Qatar resident Mohanalakshmi Rajakumar, PhD, wrote a novel about compound life in an unnamed Arabian Gulf country that recently became available in paperback. In a blog post announcing the book’s release, she described the process of conducting background research on housemaids.
She draws on that reflection in this opinion piece, by sharing the story of one woman whose experience in Qatar highlights the cracks in the system. She has left out any mention of nationality in this case study to underscore how commonplace these conditions can be, both for maids and their employers.
In March 2014, my book Love Comes Later was banned from distribution in Qatar, the country in which the novel is set. Most of my friends, expat and local, were surprised that love was considered a censor-worthy subject.
This next book, The Dohmestics, makes no mention of Qatar and instead, relies on vague references to an unnamed country in the Arabian Gulf. This is in part so that readers in Doha can get ahold of it, but also because the treatment of maids is so similarly dismal across the Middle East, and even Asia.
Before writing this book, I wanted to conduct research and collect information beyond the did-you-hear-about-the-maid-who urban legends that women exchange at coffee mornings.
But interviewing maids – even those who worked for my friends – was difficult. Even if the employer was willing, often the maid herself was unused to the idea of speaking her mind.
Persisting, and following one introduction to another, led to the underbelly of domestic labor: women who had left their employers because they had no recourse for their mistreatment.
One particular woman, we will call her Padma, had a complicated story that human rights groups would say is not unusual.
Padma was a career housemaid – she had worked in Saudi Arabia, Oman and Dubai. She came to Qatar through an agency and was placed with a sponsor she really liked.
The problem was that on the weekends, her sponsor would send her to homes in the extended family. She did not have much down time, nor did she receive any extra pay.
Additionally, members of the extended family did not get along as well with Padma as her sponsor did. Nor did they feed her if her sponsor was traveling.
Padma spoke with the sponsor. She asked to only work for the original house. The sponsor explained it was awkward for her to say no to her brother, whose house Padma worked in during the weekends.
They called Padma’s manpower agency, but there was nothing anyone could do because the probationary period of three months had expired. Padma and her sponsor were stuck with each other.
She then called her embassy – but again, no offer of help because it had been more than three months.
Running out of options, exhausted, and tired of being fed rotten bread, Padma walked out of the house one day while the rest of the family was upstairs.
She left all her belongings, including her passport, and over the next two years worked for a series of families who didn’t mind employing an undocumented maid.
Twice, she gave considerable amounts of money to middle men who promised they could get her passport back from the sponsor and process a new visa. Neither came through – and she did not get her money back.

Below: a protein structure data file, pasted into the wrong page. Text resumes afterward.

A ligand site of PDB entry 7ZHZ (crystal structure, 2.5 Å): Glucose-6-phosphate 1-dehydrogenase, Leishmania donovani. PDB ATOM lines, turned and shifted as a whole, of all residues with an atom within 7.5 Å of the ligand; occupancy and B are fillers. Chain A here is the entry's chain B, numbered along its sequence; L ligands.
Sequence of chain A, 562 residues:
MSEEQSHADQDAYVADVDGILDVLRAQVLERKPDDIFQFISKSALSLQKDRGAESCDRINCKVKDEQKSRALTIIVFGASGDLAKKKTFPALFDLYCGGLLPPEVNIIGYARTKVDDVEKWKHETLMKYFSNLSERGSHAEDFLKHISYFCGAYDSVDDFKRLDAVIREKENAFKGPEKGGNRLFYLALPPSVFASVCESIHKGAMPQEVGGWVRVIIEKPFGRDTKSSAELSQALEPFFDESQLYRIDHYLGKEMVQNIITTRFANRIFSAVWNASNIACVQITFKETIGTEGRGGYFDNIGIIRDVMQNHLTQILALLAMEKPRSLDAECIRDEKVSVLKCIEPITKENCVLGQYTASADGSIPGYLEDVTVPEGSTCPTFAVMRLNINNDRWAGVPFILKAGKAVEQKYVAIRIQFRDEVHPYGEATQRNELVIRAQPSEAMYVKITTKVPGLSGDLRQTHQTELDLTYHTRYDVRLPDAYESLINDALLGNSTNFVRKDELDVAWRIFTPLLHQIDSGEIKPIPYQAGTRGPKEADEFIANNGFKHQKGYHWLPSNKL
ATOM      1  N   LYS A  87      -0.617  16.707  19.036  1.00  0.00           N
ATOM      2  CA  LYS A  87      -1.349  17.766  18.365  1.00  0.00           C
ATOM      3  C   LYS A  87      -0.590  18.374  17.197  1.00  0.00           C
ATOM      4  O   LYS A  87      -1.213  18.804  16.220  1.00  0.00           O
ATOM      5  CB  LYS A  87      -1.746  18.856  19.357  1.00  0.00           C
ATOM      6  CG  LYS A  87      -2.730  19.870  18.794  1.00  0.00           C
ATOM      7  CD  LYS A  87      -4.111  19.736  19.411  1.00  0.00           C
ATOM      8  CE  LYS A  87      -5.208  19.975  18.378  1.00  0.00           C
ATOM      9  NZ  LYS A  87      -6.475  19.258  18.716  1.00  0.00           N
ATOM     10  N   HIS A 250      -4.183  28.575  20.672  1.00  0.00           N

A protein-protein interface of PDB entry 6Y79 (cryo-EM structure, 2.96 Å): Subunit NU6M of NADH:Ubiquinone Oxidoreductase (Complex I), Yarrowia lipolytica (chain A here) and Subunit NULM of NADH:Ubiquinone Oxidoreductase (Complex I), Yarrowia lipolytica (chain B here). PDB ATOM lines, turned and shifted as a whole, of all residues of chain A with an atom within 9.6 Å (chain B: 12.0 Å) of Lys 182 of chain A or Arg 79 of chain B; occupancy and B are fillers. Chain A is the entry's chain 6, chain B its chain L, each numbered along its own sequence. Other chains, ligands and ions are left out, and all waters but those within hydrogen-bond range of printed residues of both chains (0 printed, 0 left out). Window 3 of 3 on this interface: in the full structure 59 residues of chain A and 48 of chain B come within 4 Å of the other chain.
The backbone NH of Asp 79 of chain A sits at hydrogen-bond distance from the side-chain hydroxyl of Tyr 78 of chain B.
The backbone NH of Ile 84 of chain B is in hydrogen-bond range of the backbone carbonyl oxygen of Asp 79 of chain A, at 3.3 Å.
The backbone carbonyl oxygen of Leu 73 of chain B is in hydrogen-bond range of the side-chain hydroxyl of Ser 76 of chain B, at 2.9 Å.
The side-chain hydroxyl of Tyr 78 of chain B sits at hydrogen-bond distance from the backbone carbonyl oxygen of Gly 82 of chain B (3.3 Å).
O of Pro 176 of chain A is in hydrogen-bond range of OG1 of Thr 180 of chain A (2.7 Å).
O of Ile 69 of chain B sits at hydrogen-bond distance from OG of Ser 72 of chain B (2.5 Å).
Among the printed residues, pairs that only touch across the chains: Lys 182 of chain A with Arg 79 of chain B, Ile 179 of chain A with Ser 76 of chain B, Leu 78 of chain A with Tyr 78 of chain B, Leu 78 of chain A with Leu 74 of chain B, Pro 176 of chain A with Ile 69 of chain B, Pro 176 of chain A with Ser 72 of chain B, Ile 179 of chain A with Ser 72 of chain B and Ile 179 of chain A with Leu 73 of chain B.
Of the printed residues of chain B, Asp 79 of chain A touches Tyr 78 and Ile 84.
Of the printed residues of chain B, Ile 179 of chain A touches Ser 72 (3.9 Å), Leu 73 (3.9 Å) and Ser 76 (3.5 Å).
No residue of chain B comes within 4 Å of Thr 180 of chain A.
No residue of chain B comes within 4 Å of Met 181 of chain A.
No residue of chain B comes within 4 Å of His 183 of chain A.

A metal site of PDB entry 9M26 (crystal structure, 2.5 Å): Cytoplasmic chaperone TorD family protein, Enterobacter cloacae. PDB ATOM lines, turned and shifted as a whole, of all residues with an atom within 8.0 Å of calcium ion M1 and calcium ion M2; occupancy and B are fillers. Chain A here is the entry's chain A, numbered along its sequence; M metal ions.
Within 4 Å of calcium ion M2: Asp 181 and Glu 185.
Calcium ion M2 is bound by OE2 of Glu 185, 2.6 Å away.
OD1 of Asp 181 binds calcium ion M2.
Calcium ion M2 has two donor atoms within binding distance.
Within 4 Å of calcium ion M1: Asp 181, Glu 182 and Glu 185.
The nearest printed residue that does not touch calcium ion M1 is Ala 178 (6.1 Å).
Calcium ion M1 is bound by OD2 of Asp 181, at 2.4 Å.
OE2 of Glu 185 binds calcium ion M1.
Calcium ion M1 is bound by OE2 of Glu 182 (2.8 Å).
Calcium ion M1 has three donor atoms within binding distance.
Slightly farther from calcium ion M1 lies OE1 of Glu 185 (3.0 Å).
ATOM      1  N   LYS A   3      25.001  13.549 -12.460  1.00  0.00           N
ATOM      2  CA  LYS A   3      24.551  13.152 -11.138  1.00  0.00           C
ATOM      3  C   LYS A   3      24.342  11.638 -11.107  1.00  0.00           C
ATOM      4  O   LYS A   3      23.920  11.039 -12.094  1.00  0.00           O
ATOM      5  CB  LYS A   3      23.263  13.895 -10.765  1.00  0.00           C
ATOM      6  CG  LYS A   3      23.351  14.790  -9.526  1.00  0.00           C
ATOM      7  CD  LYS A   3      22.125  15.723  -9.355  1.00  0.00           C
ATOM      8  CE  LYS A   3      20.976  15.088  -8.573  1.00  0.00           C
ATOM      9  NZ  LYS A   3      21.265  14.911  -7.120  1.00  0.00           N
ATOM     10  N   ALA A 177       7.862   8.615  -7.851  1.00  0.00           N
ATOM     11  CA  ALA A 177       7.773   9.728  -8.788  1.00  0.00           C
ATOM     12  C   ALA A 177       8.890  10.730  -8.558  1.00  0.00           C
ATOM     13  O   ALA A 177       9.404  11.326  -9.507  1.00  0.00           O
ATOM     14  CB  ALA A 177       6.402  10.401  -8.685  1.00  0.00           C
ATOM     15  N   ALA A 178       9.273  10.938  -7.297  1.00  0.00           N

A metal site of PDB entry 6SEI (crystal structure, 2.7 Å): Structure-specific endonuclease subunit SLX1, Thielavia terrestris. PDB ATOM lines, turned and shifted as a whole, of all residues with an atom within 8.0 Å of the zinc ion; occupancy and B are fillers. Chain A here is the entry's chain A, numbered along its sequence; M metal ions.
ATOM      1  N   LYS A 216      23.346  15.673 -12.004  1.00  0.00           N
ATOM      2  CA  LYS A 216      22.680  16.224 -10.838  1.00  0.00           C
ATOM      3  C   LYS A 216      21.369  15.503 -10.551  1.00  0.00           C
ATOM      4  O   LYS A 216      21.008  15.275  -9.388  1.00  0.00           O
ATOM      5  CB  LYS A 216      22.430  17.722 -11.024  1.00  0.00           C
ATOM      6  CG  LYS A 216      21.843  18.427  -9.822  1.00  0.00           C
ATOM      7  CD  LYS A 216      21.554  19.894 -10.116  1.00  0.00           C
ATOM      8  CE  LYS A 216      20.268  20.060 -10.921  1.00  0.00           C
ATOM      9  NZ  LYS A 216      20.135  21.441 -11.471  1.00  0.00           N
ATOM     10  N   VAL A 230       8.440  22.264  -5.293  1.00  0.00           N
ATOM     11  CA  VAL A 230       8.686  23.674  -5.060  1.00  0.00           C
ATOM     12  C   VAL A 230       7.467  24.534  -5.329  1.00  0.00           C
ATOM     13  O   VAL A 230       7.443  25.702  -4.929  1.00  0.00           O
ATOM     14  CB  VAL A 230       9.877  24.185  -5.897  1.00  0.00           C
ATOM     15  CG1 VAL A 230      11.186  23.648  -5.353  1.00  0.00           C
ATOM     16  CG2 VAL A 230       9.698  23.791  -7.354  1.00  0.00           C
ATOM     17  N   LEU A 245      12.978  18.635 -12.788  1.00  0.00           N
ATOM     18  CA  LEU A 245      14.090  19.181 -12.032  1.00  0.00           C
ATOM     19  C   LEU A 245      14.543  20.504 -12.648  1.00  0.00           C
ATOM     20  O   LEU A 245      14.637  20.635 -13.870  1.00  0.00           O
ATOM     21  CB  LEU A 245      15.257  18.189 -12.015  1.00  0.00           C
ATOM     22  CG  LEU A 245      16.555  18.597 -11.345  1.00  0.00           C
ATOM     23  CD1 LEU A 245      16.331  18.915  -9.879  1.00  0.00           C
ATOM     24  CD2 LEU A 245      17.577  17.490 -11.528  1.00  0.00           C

Her ailing mother’s health and the pressures of having an unmarried daughter finally convinced Padma to go home. Having overstayed her visa and broken ties with her sponsor, the path to exiting would not be easy.
Ironically, however, she was in some ways better than most others: she owed no money, had no pending court cases and was leaving with a small sum of savings.
Last month, Padma procured an airline ticket – hard to come by at the tune of thousands of riyals – and went with her luggage to her embassy in Doha.
But Padma had a big problem – in the eyes of the law, she was a runaway worker. Yes, for some reason, we use the word “runaway” to describe a grown woman who has no other recourse to end her employment.
So officials at the embassy turned her over to the criminal investigation department. She was then held in a facility with hundreds of other women, some of whom had been there for a month, others for three.
In a call from a borrowed phone, she said all of the women were default fasting because no one was being given food during daylight hours in Ramadan.
And despite being a women’s area, there were no sanitary supplies. Anything you received, you had to get from someone on the outside.
We assembled a care package for her, the contents what you might take your daughter’s college dorm room: peanut butter, bread, jam, Kotex, chocolate, laundry detergent.
“I am not a housemaid,” I said enunciating the vowels for the embassy official who had missed my American dress, accent and husband. “I am here for a friend.”
The agony of not knowing if she would be allowed to leave led to daily anguished phone calls.
When a friend who tried to visit her at the detention facility relayed to us that she was scheduled to leave the next day, everyone held their breath.
We couldn’t verify if this was true and we didn’t want to raise her fragile hopes. She didn’t know she was being released until a few hours before her trip to the airport.
However, Padma was not ignorant of her good fortune: perhaps because of her advocates, she was detained for only a week and a half – a split second compared to many of the others who have been there for months.
Others are much worse off. They are waiting on sponsors to pay fines for having a runaway (that word again), waiting for family to raise money to bring them home or waiting for a miracle to clear their debts.
“That’s the place people take their maids when they want to punish them,” a friend told me. “If they don’t want them any more, they leave them there.”
Qatar has pledged to improve labor conditions for workers in the coming months. But what about domestic help, who are not covered under the law?
In many cases, their stories are worse than fiction.